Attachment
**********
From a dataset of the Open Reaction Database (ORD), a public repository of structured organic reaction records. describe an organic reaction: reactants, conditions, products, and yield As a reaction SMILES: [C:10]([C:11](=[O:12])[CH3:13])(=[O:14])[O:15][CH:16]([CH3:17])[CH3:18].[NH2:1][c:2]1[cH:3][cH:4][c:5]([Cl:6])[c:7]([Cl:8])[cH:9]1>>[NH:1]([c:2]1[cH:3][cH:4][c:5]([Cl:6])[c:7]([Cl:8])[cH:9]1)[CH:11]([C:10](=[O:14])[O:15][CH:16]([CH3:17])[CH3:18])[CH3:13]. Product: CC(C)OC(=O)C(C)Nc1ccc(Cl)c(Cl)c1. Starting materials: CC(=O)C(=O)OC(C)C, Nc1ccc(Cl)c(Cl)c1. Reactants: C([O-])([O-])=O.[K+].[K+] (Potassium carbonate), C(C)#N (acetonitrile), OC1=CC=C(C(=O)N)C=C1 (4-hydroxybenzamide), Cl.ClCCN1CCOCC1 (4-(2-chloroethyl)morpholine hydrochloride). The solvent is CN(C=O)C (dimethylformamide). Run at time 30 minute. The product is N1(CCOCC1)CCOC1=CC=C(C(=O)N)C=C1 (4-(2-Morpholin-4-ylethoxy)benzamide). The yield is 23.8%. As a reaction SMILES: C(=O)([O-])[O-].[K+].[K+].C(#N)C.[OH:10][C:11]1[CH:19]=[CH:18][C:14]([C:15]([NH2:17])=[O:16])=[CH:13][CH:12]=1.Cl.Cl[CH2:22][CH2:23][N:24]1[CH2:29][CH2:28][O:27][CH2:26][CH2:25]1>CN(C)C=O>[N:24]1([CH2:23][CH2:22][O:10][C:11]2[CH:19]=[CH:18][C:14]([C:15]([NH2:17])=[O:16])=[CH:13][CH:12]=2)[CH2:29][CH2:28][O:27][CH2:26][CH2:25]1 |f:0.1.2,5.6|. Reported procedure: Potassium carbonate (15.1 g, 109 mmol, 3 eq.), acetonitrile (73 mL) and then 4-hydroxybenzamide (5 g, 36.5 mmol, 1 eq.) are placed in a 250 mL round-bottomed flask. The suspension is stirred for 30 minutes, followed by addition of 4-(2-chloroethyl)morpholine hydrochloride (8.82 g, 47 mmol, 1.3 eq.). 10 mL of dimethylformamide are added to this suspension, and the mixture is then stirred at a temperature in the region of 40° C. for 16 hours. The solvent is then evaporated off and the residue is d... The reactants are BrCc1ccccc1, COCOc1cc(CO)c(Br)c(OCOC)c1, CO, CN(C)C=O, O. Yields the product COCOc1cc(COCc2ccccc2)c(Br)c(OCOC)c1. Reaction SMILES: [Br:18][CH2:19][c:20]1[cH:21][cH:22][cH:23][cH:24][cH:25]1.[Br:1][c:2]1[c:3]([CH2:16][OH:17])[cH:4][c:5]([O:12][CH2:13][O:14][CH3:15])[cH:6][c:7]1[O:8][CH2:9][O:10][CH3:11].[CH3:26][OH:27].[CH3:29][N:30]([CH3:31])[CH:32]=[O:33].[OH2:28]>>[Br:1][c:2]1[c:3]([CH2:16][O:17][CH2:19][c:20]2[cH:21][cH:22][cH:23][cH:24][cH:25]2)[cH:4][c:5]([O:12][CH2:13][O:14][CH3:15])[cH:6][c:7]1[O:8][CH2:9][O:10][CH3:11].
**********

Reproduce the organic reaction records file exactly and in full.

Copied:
From a dataset of the Open Reaction Database (ORD), a public repository of structured organic reaction records. describe an organic reaction: reactants, conditions, products, and yield As a reaction SMILES: [C:10]([C:11](=[O:12])[CH3:13])(=[O:14])[O:15][CH:16]([CH3:17])[CH3:18].[NH2:1][c:2]1[cH:3][cH:4][c:5]([Cl:6])[c:7]([Cl:8])[cH:9]1>>[NH:1]([c:2]1[cH:3][cH:4][c:5]([Cl:6])[c:7]([Cl:8])[cH:9]1)[CH:11]([C:10](=[O:14])[O:15][CH:16]([CH3:17])[CH3:18])[CH3:13]. Product: CC(C)OC(=O)C(C)Nc1ccc(Cl)c(Cl)c1. Starting materials: CC(=O)C(=O)OC(C)C, Nc1ccc(Cl)c(Cl)c1. Reactants: C([O-])([O-])=O.[K+].[K+] (Potassium carbonate), C(C)#N (acetonitrile), OC1=CC=C(C(=O)N)C=C1 (4-hydroxybenzamide), Cl.ClCCN1CCOCC1 (4-(2-chloroethyl)morpholine hydrochloride). The solvent is CN(C=O)C (dimethylformamide). Run at time 30 minute. The product is N1(CCOCC1)CCOC1=CC=C(C(=O)N)C=C1 (4-(2-Morpholin-4-ylethoxy)benzamide). The yield is 23.8%. As a reaction SMILES: C(=O)([O-])[O-].[K+].[K+].C(#N)C.[OH:10][C:11]1[CH:19]=[CH:18][C:14]([C:15]([NH2:17])=[O:16])=[CH:13][CH:12]=1.Cl.Cl[CH2:22][CH2:23][N:24]1[CH2:29][CH2:28][O:27][CH2:26][CH2:25]1>CN(C)C=O>[N:24]1([CH2:23][CH2:22][O:10][C:11]2[CH:19]=[CH:18][C:14]([C:15]([NH2:17])=[O:16])=[CH:13][CH:12]=2)[CH2:29][CH2:28][O:27][CH2:26][CH2:25]1 |f:0.1.2,5.6|. Reported procedure: Potassium carbonate (15.1 g, 109 mmol, 3 eq.), acetonitrile (73 mL) and then 4-hydroxybenzamide (5 g, 36.5 mmol, 1 eq.) are placed in a 250 mL round-bottomed flask. The suspension is stirred for 30 minutes, followed by addition of 4-(2-chloroethyl)morpholine hydrochloride (8.82 g, 47 mmol, 1.3 eq.). 10 mL of dimethylformamide are added to this suspension, and the mixture is then stirred at a temperature in the region of 40° C. for 16 hours. The solvent is then evaporated off and the residue is d... The reactants are BrCc1ccccc1, COCOc1cc(CO)c(Br)c(OCOC)c1, CO, CN(C)C=O, O. Yields the product COCOc1cc(COCc2ccccc2)c(Br)c(OCOC)c1. Reaction SMILES: [Br:18][CH2:19][c:20]1[cH:21][cH:22][cH:23][cH:24][cH:25]1.[Br:1][c:2]1[c:3]([CH2:16][OH:17])[cH:4][c:5]([O:12][CH2:13][O:14][CH3:15])[cH:6][c:7]1[O:8][CH2:9][O:10][CH3:11].[CH3:26][OH:27].[CH3:29][N:30]([CH3:31])[CH:32]=[O:33].[OH2:28]>>[Br:1][c:2]1[c:3]([CH2:16][O:17][CH2:19][c:20]2[cH:21][cH:22][cH:23][cH:24][cH:25]2)[cH:4][c:5]([O:12][CH2:13][O:14][CH3:15])[cH:6][c:7]1[O:8][CH2:9][O:10][CH3:11].